Pinterest: the legal issues

Pinterest, the latest player in the social media field, continues to generate a lot of coverage, not just in the tech press but also in mainstream media. The site appears to be going from strength to strength and last week, Shareaholic announced it has just passed Twitter in terms of referral of web traffic; astonishing when you consider the huge discrepancy between the two sites in terms of total number of users.

However, not all the press Pinterest has been receiving is positive. Over the past few weeks there have been increasing concerns about the legality of the site in terms of copyright infringement.

Some legal commentators have claimed that Pinterest users may be vulnerable to legal action. If that does occur they should not look to Pinterest itself for support. The site’s terms and conditions clearly state that the individual is solely responsible for the items they pin; furthermore, they also require that individual users indemnify the company against claims and liabilities.

It has been claimed that the legal issue will ultimately lead to Pinterest’s collapse. However, others feel that this is highly unlikely for several reasons. Firstly, Pinterest themselves have reacted to the debate by producing a piece of code that can be added to websites which prevents sharing. Secondly, they have also made it very clear they will remove material quickly where copyright holders object to their images being used, although according to the company this has only occurred in a small number of cases. The company has also produced best practice guidelines to legal pinning for its users.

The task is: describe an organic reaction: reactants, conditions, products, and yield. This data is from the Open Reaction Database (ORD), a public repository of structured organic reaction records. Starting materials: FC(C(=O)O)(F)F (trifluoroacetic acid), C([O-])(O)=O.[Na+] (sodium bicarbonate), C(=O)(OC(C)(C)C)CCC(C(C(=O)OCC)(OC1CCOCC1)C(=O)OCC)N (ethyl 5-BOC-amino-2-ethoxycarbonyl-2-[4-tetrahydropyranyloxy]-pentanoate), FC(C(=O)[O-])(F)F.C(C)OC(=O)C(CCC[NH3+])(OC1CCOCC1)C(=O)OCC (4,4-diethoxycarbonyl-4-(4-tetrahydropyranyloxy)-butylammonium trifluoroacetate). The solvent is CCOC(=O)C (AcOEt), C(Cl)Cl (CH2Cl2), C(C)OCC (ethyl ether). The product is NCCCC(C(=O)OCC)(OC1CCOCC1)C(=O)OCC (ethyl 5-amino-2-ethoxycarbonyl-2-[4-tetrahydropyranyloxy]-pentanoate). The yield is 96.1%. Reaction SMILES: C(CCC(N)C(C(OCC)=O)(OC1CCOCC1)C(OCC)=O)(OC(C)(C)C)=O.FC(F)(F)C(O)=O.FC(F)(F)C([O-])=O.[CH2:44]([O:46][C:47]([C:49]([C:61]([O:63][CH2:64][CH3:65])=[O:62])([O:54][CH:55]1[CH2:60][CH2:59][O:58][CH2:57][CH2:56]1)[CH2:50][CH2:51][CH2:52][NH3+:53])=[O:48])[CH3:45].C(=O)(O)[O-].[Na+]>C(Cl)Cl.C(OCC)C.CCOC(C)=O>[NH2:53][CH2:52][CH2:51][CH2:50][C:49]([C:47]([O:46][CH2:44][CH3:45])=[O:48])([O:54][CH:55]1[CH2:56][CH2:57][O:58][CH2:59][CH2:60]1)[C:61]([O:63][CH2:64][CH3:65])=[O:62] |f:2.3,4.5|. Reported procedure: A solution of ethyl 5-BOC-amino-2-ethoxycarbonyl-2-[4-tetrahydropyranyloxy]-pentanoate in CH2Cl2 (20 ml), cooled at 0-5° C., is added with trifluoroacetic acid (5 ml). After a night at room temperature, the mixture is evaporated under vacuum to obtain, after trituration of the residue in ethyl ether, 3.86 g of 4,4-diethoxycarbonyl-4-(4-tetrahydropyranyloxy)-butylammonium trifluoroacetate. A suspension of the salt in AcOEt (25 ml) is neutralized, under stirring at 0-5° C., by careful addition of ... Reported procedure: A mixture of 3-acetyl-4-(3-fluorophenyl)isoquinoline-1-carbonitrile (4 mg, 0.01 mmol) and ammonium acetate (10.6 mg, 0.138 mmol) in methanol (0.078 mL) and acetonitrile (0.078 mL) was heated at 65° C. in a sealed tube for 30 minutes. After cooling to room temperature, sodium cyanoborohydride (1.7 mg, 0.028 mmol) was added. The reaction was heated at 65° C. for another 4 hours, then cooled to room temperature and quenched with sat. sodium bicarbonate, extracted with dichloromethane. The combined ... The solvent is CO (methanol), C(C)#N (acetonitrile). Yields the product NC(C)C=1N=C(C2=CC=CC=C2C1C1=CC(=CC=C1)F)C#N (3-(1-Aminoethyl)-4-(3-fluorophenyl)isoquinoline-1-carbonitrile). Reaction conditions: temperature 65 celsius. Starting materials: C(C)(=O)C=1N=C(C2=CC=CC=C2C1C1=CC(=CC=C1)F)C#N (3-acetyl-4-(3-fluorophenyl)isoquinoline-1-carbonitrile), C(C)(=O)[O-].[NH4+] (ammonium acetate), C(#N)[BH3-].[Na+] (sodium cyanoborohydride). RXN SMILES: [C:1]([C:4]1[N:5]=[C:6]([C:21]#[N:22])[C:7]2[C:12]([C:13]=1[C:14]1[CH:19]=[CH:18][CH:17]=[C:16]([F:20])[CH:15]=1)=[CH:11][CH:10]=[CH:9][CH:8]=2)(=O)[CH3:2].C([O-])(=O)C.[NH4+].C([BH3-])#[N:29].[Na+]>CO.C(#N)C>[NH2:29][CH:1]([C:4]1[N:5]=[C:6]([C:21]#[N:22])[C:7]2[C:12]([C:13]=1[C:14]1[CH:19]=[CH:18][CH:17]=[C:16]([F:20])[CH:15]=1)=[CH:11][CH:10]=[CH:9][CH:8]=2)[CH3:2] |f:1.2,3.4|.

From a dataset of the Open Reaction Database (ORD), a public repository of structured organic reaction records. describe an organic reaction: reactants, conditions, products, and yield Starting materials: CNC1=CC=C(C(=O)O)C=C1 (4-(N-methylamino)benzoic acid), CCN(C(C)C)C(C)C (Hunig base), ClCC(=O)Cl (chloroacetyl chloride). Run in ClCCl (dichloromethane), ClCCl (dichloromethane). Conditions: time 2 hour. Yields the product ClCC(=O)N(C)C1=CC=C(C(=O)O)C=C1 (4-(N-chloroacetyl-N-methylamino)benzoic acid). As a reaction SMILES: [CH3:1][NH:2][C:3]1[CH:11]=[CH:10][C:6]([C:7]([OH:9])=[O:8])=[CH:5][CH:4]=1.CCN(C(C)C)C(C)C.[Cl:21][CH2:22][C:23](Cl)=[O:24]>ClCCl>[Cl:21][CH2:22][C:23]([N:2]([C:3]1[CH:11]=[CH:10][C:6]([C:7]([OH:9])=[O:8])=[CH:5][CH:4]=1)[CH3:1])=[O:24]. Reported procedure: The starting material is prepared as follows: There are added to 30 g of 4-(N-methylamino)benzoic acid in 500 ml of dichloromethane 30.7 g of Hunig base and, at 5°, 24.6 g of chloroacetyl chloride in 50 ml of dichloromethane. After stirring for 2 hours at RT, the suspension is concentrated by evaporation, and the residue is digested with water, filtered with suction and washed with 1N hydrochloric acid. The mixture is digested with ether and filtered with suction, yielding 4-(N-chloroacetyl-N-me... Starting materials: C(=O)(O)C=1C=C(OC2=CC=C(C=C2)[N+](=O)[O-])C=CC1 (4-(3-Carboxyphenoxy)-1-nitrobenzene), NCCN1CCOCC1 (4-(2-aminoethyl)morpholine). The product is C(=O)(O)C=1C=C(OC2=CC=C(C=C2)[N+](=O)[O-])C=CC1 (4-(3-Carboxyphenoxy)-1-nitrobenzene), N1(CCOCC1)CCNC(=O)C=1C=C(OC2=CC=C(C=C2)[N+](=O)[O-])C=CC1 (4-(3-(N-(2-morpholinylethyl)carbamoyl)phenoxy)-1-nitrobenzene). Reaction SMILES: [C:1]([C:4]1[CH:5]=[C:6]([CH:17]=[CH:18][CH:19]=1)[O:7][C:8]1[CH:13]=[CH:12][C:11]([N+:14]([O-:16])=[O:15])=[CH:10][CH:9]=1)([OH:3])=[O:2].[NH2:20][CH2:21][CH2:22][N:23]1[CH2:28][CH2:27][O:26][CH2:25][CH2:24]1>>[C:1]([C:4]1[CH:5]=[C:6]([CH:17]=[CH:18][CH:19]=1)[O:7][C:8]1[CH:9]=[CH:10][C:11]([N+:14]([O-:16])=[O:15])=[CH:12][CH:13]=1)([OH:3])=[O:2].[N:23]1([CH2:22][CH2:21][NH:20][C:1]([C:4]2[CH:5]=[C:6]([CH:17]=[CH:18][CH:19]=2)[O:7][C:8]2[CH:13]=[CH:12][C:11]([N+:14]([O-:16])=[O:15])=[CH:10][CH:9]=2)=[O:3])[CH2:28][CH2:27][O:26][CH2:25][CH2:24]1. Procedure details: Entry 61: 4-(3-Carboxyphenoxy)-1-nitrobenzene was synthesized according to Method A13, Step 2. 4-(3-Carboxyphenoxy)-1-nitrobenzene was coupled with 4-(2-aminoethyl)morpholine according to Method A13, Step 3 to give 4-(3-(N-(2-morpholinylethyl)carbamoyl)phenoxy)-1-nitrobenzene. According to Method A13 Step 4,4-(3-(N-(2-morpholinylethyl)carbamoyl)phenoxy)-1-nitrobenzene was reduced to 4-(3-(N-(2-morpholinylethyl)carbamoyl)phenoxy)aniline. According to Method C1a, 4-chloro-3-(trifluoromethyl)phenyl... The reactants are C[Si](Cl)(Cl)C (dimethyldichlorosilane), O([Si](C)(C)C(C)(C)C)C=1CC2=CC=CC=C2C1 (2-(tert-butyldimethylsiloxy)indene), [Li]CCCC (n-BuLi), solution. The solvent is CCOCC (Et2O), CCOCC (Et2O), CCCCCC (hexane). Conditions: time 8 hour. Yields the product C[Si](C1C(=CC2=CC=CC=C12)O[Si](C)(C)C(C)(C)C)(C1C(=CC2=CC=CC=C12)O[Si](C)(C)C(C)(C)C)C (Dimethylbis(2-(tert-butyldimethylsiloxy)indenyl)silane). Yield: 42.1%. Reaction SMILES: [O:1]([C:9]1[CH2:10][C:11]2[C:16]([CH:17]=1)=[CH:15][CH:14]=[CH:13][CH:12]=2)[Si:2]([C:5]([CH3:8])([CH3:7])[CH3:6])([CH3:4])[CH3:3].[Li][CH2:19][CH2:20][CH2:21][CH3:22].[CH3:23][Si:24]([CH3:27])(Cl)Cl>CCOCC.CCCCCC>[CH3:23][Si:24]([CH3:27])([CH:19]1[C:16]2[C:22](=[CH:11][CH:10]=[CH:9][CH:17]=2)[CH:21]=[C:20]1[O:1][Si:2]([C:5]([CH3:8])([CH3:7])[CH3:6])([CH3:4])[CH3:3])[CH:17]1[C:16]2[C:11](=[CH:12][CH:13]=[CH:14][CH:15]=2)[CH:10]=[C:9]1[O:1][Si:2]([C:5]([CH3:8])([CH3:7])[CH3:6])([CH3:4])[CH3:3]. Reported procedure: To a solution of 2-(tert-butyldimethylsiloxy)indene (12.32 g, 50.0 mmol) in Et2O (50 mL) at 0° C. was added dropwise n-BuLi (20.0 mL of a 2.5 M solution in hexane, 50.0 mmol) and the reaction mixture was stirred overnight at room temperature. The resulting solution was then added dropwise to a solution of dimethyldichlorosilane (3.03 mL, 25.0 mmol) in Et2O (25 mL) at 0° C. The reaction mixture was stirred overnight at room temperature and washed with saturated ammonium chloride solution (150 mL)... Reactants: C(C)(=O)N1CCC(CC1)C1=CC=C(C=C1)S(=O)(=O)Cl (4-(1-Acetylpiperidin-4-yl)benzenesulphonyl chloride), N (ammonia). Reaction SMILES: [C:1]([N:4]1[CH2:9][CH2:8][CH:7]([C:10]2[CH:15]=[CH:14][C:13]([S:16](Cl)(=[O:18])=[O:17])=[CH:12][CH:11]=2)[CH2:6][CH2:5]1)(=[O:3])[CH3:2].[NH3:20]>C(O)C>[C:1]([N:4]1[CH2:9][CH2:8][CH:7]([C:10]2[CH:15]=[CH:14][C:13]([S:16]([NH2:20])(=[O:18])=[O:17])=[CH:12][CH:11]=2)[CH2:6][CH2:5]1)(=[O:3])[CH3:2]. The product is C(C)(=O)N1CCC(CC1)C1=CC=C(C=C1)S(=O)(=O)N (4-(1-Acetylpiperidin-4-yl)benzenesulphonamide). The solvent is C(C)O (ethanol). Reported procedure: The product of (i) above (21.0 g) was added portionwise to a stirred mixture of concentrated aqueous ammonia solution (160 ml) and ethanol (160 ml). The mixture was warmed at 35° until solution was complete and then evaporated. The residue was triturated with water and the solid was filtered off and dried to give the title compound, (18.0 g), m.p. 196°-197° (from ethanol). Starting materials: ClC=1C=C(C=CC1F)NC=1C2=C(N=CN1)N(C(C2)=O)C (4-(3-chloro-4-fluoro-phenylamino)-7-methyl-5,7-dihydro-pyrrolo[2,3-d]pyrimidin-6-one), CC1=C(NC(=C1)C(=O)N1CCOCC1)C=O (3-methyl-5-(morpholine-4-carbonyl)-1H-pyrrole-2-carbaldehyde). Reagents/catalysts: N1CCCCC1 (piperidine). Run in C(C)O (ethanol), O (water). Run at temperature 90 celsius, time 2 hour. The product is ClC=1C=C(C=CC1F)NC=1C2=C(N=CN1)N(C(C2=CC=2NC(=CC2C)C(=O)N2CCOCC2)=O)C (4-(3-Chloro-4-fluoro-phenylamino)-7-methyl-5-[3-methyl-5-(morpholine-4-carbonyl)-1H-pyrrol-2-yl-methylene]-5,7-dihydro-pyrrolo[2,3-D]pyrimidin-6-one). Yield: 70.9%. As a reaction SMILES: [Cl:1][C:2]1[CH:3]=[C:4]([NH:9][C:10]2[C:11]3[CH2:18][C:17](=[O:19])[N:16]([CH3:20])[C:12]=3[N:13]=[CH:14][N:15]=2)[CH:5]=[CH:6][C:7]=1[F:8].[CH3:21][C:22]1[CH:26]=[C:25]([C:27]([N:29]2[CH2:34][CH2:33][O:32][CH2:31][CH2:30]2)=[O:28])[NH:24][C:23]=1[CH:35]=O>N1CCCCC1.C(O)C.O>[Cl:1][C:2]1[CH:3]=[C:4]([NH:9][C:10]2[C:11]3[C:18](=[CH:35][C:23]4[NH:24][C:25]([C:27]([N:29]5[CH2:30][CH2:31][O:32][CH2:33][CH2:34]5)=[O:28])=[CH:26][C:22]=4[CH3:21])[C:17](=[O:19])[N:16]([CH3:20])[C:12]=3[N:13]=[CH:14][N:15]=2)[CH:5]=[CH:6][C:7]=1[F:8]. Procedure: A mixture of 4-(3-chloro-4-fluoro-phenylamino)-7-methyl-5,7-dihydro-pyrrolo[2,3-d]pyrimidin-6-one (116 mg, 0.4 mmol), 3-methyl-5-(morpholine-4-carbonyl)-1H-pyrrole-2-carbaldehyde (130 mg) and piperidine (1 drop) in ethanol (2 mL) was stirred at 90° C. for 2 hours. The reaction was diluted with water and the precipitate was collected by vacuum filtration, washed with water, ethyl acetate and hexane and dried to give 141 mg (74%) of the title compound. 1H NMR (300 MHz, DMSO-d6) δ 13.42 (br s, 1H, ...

However, and perhaps more important, is the fact that sharing is becoming an accepted means of content dissemination across the web for many kinds of material – especially blogs and images. Many content producers are actively trying to get material shared as a way of promoting themselves. When a Pinterest user pins an image from the web, by default the image links back to the original source which is what is driving the Pinterest referral numbers that everyone is lauding. For many content producers, this is exactly what they are looking for and they are unlikely to be raising objections.

My advice to clients using Pinterest is that if you want to avoid the legal issue you should only pin material  that you own, where the copyright has lapsed or where you have the explicit permission from the rights holder.

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